An unpublished opinion of the North Carolina Court of Appeals does not constitute controlling legal authority. Citation is disfavored, but may be permitted in accordance with the provisions of Rule 30(e)(3) of the North Carolina Rules of Appellate Proced ure.

NO. COA03-1126


Filed: 6 April 2004


         v.                             Guilford County
                                     No. 02 CRS 98903

    Appeal by defendant from judgment entered 26 February 2003 by Judge L. Todd Burke in Guilford County Superior Court. Heard in the Court of Appeals 15 March 2004.

    Attorney General Roy Cooper, by Special Deputy Attorney General E. Burke Haywood, for the State.

    Winifred H. Dillon for defendant appellant.

    McCULLOUGH, Judge.

    Defendant was charged with robbery with a dangerous weapon. The State's evidence tended to show that on the evening of 25 September 2002, Gerald Norman (Norman) was working as a clerk at a Kangaroo convenience store in Greensboro. During Norman's shift, defendant came into the store on three separate occasions. On the first occasion, defendant and a female companion bought beer and gas. Defendant later returned to the store. He bought candy and spoke with Norman about job opportunities at the store.
    When defendant entered the store a third time, he had a semiautomatic gun at his right side and told Norman to get behind the register. Norman told defendant, “Just don't shoot me.” Defendant instructed Norman to empty the cash register drawer onthe counter and defendant took the money. Defendant then told Norman to “go to the safe.” After Norman informed defendant that he could not get into the safe because he was not a manager, defendant told Norman to empty his pockets. Defendant took everything from Norman's pockets, ran from the store and entered a vehicle that had just pulled up to the front door. Norman identified the vehicle as the same one that defendant and his female companion drove when they purchased beer and gas earlier in the evening.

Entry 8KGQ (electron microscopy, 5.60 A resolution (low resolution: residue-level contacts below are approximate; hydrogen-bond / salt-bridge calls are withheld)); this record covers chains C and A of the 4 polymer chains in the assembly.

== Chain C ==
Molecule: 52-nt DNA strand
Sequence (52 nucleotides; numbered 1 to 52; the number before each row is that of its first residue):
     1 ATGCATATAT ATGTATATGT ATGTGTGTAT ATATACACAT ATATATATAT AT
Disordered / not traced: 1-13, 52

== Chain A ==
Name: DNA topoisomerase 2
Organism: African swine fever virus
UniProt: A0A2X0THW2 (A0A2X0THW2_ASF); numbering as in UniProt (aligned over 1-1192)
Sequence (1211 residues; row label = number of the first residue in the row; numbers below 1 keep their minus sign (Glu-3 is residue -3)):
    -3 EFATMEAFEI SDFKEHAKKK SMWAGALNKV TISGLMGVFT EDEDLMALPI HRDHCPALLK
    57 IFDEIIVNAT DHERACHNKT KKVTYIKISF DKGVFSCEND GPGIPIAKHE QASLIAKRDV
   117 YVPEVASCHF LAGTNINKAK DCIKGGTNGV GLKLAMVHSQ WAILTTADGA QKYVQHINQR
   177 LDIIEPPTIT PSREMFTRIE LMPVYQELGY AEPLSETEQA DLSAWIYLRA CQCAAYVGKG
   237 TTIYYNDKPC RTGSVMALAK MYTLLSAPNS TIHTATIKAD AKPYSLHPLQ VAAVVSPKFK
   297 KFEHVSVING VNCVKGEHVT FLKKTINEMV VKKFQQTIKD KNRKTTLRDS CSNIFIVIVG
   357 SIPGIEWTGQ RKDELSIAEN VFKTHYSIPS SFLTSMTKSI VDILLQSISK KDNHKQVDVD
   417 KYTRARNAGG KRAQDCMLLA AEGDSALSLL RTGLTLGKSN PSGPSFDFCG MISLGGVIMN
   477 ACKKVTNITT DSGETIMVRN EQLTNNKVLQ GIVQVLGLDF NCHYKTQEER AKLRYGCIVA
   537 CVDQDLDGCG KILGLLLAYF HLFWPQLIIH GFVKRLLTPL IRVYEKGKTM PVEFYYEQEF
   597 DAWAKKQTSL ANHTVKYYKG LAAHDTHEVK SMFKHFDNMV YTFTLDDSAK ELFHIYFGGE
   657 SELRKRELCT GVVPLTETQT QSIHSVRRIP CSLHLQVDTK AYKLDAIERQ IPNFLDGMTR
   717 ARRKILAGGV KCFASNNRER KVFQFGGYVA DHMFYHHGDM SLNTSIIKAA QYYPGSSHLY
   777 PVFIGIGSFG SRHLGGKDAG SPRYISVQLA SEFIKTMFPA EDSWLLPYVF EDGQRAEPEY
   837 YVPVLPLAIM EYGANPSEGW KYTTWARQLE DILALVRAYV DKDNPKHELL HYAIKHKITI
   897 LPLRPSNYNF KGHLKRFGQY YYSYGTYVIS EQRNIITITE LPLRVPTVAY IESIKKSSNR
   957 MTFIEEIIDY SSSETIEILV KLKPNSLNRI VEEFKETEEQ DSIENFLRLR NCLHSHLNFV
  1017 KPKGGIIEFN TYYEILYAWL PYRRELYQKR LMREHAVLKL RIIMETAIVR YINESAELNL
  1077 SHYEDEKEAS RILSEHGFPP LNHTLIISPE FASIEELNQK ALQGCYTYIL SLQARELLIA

A jury found defendant guilty as charged. The trial court sentenced defendant to 62 to 84 months' imprisonment. Defendant appeals.
     Defendant first contends the trial court erred by denying his motion to dismiss at the end of the State's evidence. Under the North Carolina Rules of Appellate Procedure, a motion to dismiss made at the close of the State's evidence is waived if the defendant presents evidence, and a defendant must renew his motion to dismiss at the close of all the evidence in order to challenge the sufficiency of the evidence on appeal. N.C.R. App. P. 10(b)(3). Although defendant moved to dismiss the charges against him at the close of the State's evidence, he presented evidence and failed to renew his motion at the close of all the evidence. Defendant is therefore precluded from challenging the sufficiency of the evidence presented at trial. See State v. Elliott, 69 N.C. App. 89, 316 S.E.2d 632, appeal dismissed and disc. review denied, 311 N.C. 765, 321 S.E.2d 148 (1984).    Assuming arguendo that defendant preserved his sufficiency of the evidence argument, the argument is without merit. Defendant specifically argues the State failed to prove he endangered or threatened the life of the victim. Defendant correctly states that mere possession of a weapon is insufficient to support a conviction for robbery with a dangerous weapon. State v. Gibbons, 303 N.C. 484, 279 S.E.2d 574 (1981) (evidence insufficient that robbery occurred by the use or threatened use of a weapon where victim was unconscious during robbery). However, here, Norman testified that defendant came into the store a third time with a semiautomatic gun at his right side. Norman testified that after he saw the gun and defendant instructed him to get behind the counter, Norman “was shaking real bad” and told defendant, “Don't shoot me. Don't shoot me.” Norman's testimony was sufficient to submit to the jury the question of whether defendant had endangered or threatened his life by means of the use or threatened use of a gun.